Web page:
We acknowledge that we live and work on unceded Indigenous territories and we thank the Musqueam, Squamish and Tsleil-Waututh Nations for their hospitality.

Index

Results (11)

Review

City of Love and Revolution: Vancouver in the Sixties

Lawrence Aronsen’s handsomely-illustrated City of Love and Revolution examines a period of Vancouver’s history that still resonates. The latest contribution to a growing literature on the Sixties in Canada, the book also contributes to contemporary...

Review by Matt Cavers


Review

The Slow Farm

A memoir, The Slow Farm, focuses largely on the brief period during which Tarn Wilson lived on Texada Island with her American parents and younger sister Rima. Arriving in 1973, the then four-year-old and her...

Review by Connie Brim


Review

All Roads Lead to Wells: Stories of the Hippie Days

The growing literature about hippies demonstrates that the phenomenon was anything but uniform. Joy Inglis, in a privately printed book, describes one manifestation: a commune on Quadra Island that was established in 1968 by Antioch...

Review by David Stouck


Review

Accidental Eden: Hippie Days on Lasqueti Island

A friend said recently that he didn’t think much of the new generation of histories about British Columbia’s “back-to-the-landers” in the 1960s and seventies. Because if you weren’t there, then the stories just don’t mean...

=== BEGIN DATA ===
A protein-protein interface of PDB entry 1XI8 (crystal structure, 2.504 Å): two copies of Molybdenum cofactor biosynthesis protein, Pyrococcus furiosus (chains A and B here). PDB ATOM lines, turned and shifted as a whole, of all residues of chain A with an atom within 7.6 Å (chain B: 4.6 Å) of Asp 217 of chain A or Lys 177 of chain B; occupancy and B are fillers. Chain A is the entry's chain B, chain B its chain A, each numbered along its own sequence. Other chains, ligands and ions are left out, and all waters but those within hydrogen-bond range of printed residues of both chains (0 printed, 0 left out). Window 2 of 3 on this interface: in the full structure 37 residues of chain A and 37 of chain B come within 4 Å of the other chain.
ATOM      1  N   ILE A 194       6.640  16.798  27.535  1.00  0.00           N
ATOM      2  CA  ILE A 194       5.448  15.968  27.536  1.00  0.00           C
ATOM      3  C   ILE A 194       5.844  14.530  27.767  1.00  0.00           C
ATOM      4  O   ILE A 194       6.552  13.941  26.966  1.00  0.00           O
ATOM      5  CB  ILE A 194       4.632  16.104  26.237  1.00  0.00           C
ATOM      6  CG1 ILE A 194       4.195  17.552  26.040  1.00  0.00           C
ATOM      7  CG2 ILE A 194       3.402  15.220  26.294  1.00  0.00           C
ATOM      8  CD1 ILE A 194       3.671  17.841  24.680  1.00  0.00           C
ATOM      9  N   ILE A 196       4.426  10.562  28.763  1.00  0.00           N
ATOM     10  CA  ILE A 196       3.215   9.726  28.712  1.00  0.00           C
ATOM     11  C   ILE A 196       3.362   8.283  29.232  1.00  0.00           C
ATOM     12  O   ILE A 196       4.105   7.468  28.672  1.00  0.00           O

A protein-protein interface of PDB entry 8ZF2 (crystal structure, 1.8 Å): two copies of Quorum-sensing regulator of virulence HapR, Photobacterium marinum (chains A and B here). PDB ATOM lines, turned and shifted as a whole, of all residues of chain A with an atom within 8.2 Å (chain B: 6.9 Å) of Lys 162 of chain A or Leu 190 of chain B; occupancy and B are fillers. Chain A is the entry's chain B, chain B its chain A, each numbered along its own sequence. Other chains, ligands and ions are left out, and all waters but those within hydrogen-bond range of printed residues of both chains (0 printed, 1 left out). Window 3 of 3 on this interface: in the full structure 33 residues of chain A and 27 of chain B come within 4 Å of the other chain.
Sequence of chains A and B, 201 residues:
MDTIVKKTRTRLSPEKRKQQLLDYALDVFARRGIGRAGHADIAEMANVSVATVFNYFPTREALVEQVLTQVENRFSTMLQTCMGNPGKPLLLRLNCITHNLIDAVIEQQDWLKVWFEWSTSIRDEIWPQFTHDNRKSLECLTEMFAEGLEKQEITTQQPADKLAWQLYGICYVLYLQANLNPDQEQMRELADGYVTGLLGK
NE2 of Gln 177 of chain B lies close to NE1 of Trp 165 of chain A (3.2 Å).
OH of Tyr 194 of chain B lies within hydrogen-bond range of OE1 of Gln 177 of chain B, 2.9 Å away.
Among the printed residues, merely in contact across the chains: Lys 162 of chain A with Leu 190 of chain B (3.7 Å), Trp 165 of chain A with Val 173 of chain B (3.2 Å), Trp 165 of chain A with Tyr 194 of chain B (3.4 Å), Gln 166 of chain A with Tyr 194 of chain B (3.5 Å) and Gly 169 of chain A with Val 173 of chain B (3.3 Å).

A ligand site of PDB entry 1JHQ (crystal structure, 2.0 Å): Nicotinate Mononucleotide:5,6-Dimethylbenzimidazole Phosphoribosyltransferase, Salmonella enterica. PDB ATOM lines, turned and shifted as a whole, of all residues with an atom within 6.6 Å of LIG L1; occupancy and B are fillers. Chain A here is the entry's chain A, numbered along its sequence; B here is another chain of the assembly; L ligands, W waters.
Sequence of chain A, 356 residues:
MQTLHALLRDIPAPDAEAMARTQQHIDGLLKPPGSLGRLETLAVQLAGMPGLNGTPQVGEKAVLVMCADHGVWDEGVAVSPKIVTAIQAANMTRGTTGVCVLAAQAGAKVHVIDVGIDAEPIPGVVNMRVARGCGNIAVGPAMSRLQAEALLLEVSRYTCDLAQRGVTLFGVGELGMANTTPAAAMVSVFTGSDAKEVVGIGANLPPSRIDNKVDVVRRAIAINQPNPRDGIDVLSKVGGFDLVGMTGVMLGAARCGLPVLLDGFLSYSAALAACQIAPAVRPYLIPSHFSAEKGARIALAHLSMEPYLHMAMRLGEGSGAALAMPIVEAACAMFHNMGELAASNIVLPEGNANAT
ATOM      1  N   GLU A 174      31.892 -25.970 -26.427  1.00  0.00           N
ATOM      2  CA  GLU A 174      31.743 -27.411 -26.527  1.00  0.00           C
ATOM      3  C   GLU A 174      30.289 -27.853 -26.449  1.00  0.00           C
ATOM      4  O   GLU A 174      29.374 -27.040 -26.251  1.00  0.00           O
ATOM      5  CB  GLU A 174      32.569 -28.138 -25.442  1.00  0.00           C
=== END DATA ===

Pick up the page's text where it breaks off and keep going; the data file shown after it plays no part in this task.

Review by Howard Stewart


Review

One Native Life

For much of his life, Richard Wagamese has searched for a sense of belonging and struggled to find his identity as an indigenous person living in Canada. In One Native Life, Wagamese shares an intimate...

Review by Sean Carleton


Review

Long Beach Wild: A Celebration of People and Place on Canada’s Rugged Western Shore

Long Beach Wild is the kind of book that academics are often quick to dismiss. It’s popular history, after all (academics, of course, preferring unpopular histories), by a freelance writer whose many previous works include...

Review by Philip Van Huizen


Review

Welcome to Resisterville: American Dissidents in British Columbia

Just about every kid who grew up in British Columbia in the 1980s had a friend (or a friend of a friend) whose parents were American immigrants. Their parents usually arrived in the province sometime...

Review by Sean Kheraj


Review

Clearcut Cause

STRUGGLES OVER THE use of British Columbia’s natural resources are a ubiquitous feature of the province’s historical landscape. How we should manage our lumber, fisheries, water, and minerals —and who should manage them – mark...

Review by Michael Egan